Methods: Fecal DNA from 2 cohorts (1 Norwegian and 1 German), in total comprising 136 patients with PSC (58% with IBD), 158 HCs, and 93 patients with IBD without PSC, were subjected to metagenomic shotgun sequencing, generating 17 billion paired-end sequences, which were processed using HUMAnN2 and MetaPhlAn2, and analyzed using generalized linear models and random effects meta-analyses.

Results: Patients with PSC had fewer microbial genes compared with HCs (P < .0001). Compared with HCs, patients with PSC showed enrichment and increased prevalence of Clostridium species and a depletion of, for example, Eubacterium spp and Ruminococcus obeum. Patients with PSC showed marked differences in the abundance of genes related to vitamin B6 synthesis and branched-chain amino acid synthesis (Q < .05). Targeted metabolomics of plasma from an independent set of patients with PSC and controls found reduced concentrations of vitamin B6 and branched-chain amino acids in PSC (P < .0001), which strongly associated with reduced liver transplantation-free survival (log-rank P < .001). No taxonomic or functional differences were detected between patients with PSC with and without IBD.

Conclusions: The gut microbiome in patients with PSC exhibits large functional differences compared with that in HCs, including microbial metabolism of essential nutrients. Alterations in related circulating metabolites associated with disease course, suggesting that microbial functions may be relevant for the disease process in PSC.
View Article and Find Full Text PDF

Download full-text PDF

Source
http://dx.doi.org/10.1053/j.gastro.2020.12.058DOI Listing
http://www.ncbi.nlm.nih.gov/pmc/articles/PMC7611822PMC
April 2021

Effects of vitamin B12 supplementation on neurodevelopment and growth in Nepalese Infants: A randomized controlled trial.

PLoS Med 2020 12 1;17(12):e1003430. Epub 2020 Dec 1.

Department of Community Medicine, Kathmandu Medical College, Kathmandu, Nepal.

Background: Vitamin B12 deficiency is common and affects cell division and differentiation, erythropoiesis, and the central nervous system. Several observational studies have demonstrated associations between biomarkers of vitamin B12 status with growth, neurodevelopment, and anemia. The objective of this study was to measure the effects of daily supplementation of vitamin B12 for 1 year on neurodevelopment, growth, and hemoglobin concentration in infants at risk of deficiency.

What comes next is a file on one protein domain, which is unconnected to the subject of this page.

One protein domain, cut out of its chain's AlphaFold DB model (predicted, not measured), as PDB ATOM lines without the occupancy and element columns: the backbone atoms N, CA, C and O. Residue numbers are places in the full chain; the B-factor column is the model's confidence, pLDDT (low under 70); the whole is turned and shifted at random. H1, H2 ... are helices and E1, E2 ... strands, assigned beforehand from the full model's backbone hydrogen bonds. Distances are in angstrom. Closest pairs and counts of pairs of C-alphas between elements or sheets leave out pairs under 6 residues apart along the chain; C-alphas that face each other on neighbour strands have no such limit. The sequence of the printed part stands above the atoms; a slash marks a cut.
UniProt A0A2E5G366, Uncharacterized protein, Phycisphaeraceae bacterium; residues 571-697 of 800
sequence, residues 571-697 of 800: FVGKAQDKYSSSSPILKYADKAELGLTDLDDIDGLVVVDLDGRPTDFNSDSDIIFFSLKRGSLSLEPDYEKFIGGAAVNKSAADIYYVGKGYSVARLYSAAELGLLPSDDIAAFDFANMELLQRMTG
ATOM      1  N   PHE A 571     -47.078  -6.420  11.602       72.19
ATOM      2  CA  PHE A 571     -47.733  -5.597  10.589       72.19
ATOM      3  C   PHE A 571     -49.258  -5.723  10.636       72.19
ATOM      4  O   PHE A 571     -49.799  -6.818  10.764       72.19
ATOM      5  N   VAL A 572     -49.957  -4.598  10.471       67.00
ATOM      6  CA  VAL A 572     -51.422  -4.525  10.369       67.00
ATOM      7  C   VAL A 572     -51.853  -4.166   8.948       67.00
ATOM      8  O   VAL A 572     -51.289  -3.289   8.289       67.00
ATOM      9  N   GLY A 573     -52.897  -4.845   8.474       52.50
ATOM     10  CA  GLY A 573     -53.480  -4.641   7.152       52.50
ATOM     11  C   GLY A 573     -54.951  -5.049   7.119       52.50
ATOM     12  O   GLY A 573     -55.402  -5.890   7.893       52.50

Methods And Findings: This is a community-based, individually randomized, double-blind placebo-controlled trial conducted in low- to middle-income neighborhoods in Bhaktapur, Nepal. We enrolled 600 marginally stunted, 6- to 11-month-old infants between April 2015 and February 2017. Children were randomized in a 1:1 ratio to 2 μg of vitamin B12, corresponding to approximately 2 to 3 recommended daily allowances (RDAs) or a placebo daily for 12 months. Both groups were also given 15 other vitamins and minerals at around 1 RDA. The primary outcomes were neurodevelopment measured by the Bayley Scales of Infant and Toddler Development 3rd ed. (Bayley-III), attained growth, and hemoglobin concentration. Secondary outcomes included the metabolic response measured by plasma total homocysteine (tHcy) and methylmalonic acid (MMA). A total of 16 children (2.7%) in the vitamin B12 group and 10 children (1.7%) in the placebo group were lost to follow-up. Of note, 94% of the scheduled daily doses of vitamin B12 or placebo were reported to have been consumed (in part or completely). In this study, we observed that there were no effects of the intervention on the Bayley-III scores, growth, or hemoglobin concentration. Children in both groups grew on an average 12.5 cm (SD: 1.8), and the mean difference was 0.20 cm (95% confidence interval (CI): -0.23 to 0.63, P = 0.354). Furthermore, at the end of the study, the mean difference in hemoglobin concentration was 0.02 g/dL (95% CI: -1.33 to 1.37, P = 0.978), and the difference in the cognitive scaled scores was 0.16 (95% CI: -0.54 to 0.87, P = 0.648). The tHcy and MMA concentrations were 23% (95% CI: 17 to 30, P < 0.001) and 30% (95% CI: 15 to 46, P < 0.001) higher in the placebo group than in the vitamin B12 group, respectively. We observed 43 adverse events in 36 children, and these events were not associated with the intervention. In addition, 20 in the vitamin B12 group and 16 in the placebo group were hospitalized during the supplementation period. Important limitations of the study are that the strict inclusion criteria could limit the external validity and that the period of vitamin B12 supplementation might not have covered a critical window for infant growth or brain development.